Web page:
As the crowd settles in for first pitch, Amanda Sartoris, M.S. ’16, has already put in what most would consider a full day’s work. When the stands empty after the final out, an important part of her shift is just beginning.
Sartoris, who grew up on a farm in Pontiac, wouldn’t have it any other way. She was stricken at a young age with the sports bug that has never relinquished. That blue-collar mentality is why she got a job in Major League Baseball.
Sartoris was hired by the Miami Marlins as an assistant strength and conditioning coach in mid-May, becoming just the second full-time performance coach in the league’s 152 years. She is determined to be more than a footnote in history. She’s there to help her team get better each and every day, which she does with great pride.
While Sartoris appreciates that she is a role model to young females, what matters most to her is being at the top of her game so she can keep players at the top of theirs. “Just showing up, doing your job, and being yourself does wonders,” said Sartoris, who was a graduate assistant strength and conditioning coach while completing a kinesiology and exercise science master’s degree.
Sartoris implemented training programs for men’s and women’s golf, as well as the women’s tennis program. She also worked with the women’s basketball, softball, baseball, volleyball, and soccer teams. Aside from the performance aspect, Sartoris grasped the nuances of coaching while working with Redbird Athletics. “I learned everything on the floor at Illinois State, and I’m forever grateful for that.”
She realized how each athlete processes instruction and information differently. Because she worked with so many campus teams, she saw many perspectives and learned to adapt her responses as she coached.
“She had an unwavering high expectation for the athletes she worked with and created an environment that they wanted to meet and exceed them,” said Director of Athletic Performance Ryan Swenson, M.S. ’15, who worked with Sartoris in graduate school. “The combination of those characteristics mixed with her energy and ability to connect with people allowed her to set the stage for where she has reached so far.”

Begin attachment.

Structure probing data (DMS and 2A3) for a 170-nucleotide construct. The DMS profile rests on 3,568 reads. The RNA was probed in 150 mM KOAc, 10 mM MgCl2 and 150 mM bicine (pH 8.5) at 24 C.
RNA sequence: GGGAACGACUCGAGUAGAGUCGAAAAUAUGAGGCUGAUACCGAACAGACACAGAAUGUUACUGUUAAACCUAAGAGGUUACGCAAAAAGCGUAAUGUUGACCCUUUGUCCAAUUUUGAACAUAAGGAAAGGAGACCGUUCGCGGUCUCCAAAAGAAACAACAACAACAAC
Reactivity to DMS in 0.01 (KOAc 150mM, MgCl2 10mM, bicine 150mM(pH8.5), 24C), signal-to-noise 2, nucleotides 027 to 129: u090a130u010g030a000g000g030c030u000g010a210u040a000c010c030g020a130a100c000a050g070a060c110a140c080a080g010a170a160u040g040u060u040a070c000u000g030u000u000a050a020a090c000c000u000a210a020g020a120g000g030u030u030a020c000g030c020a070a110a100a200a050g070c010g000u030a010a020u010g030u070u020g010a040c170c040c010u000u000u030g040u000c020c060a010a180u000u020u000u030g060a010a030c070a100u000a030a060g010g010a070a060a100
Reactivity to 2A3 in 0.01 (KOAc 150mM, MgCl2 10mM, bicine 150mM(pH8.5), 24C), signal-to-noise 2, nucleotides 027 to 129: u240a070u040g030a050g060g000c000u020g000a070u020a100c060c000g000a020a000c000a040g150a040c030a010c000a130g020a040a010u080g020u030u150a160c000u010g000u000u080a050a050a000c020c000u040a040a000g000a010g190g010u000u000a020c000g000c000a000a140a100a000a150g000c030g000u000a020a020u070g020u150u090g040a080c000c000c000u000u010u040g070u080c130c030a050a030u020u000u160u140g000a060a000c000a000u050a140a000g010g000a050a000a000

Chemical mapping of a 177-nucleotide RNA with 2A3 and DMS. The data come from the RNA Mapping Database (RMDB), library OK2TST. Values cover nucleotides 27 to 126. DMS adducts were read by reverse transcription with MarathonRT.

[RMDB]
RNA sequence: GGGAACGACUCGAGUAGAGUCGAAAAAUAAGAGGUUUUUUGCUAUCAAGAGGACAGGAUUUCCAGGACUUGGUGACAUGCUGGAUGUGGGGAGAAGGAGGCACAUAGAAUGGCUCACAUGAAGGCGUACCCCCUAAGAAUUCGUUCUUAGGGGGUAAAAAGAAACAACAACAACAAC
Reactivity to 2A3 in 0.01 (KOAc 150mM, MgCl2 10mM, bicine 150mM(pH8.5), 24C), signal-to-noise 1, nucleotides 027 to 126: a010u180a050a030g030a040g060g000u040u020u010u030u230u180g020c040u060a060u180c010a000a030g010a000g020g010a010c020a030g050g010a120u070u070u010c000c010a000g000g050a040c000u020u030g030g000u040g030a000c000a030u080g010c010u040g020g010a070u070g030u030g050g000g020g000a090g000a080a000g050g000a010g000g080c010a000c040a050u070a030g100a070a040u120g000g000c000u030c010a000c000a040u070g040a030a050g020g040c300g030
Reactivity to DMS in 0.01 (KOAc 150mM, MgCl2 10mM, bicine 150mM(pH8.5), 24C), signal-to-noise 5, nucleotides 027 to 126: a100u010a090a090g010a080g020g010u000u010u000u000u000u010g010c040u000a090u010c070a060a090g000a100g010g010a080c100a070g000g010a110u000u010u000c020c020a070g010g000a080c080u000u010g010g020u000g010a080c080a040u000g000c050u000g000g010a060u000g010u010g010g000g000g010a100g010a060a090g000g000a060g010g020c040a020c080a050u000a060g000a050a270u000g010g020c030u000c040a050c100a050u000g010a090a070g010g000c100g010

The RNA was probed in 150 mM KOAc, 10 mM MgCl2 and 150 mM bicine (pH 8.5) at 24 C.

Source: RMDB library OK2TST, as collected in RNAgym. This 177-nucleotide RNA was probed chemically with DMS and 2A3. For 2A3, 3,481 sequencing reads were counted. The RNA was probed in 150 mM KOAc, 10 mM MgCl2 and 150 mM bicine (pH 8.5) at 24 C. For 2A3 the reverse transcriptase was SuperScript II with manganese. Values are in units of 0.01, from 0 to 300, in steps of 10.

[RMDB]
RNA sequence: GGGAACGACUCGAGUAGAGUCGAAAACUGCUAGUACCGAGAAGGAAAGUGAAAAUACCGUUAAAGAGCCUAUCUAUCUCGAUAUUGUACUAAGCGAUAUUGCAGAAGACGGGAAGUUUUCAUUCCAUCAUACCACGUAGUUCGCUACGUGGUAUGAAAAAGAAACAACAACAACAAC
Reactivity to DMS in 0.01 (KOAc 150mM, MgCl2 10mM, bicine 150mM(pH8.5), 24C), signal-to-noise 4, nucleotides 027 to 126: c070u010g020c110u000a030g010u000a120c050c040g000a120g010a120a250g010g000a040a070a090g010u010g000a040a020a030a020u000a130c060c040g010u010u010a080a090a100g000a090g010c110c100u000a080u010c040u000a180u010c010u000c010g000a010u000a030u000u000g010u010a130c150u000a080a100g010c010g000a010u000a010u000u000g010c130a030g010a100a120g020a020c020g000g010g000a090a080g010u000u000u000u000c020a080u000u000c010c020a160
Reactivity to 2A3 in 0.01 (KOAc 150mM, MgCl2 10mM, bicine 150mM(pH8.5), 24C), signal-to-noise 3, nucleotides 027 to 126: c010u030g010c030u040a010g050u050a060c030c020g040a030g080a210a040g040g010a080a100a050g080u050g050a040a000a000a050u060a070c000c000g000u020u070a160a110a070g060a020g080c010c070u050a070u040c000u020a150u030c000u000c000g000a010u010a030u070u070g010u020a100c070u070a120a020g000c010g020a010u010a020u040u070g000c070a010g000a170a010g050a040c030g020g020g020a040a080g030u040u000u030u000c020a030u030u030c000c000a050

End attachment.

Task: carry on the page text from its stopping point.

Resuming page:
Sartoris quickly climbed the ladder after graduating. A former Division I softball player at Louisiana-Monroe, she was a strength and conditioning coach at IMG Academy in Florida before taking over as the director of strength and conditioning at Salem University in West Virginia for the 2018-2019 school year. From there, she joined Major League Baseball and worked with the Arizona Fall League for two months before transitioning to the Marlins organization in January 2019. She spent time with their minor league affiliates prior to the big-league jump.
During spring training last year, Sartoris got word of a push within the organization to add a full-time strength and conditioning coach. A mentor encouraged her to go after it. She pitched the position to higher-ups and by May, she was working exclusively with the two-time World Series champions.
Big league life is romanticized with a glamorous appeal. Teams stay at five-star hotels and fly on chartered planes. But every day is a grind, as confirmed by Sartoris’ schedule.
Her itinerary for a typical 7 p.m. game is to arrive at the ballpark in the early afternoon for her own workout before working individually with pitchers on a bullpen session or a lift of their own. It’s either an activation workout for the game ahead or heavier work for a player with a scheduled off day from the lineup.
Sartoris then preps the weight room and makes sure workouts are on the board with equipment ready. She gets in mobility work with pitchers and position players, leads a stretch, and then heads to the field for conditioning.
During the game, Sartoris is in the dugout crunching data, watching how players are moving on the field, and working with pitchers who want to get in a lift after an outing. After the game, she works individually with players on recovery or with guys who want to get in a short, explosive lift. Her day ends with a meal and the trek home.
“The biggest thing would be consistency,” Sartoris said. “As long as we can keep the guys in the weight room a couple of days a week for lifts and then a couple of mobility days to balance things out, it will go a long way for their recovery and performance.”
The Marlins hit .239 while slugging .384 in June, July, and August—the months where Sartoris was a full-time coach—compared to .232 and .365 in April and May. Batting average and slugging percentage can both be measurements of how Sartoris’ work shows up on the field. The same goes for strikeouts on the mound. Marlins’ pitchers punched out a season-best 236 batters in June.
Even though Sartoris is focused on improving the team’s performance, she can’t help but look into the crowd and see parents pointing her out to their young daughters.
Self-motivation has gotten Sartoris to her enviable position. She has a desire to be great, and she’d have that drive no matter what she chose to pursue. But she also embraces the significance of her presence and what it might mean for future generations.
“I want young girls to see that they don’t have to shut any possibilities out,” Sartoris said. While she hopes the novelty of being one of the first females in a male-dominated sport soon wanes as doors continue to open, she’s humbled to be someone whose journey has helped turned the lock.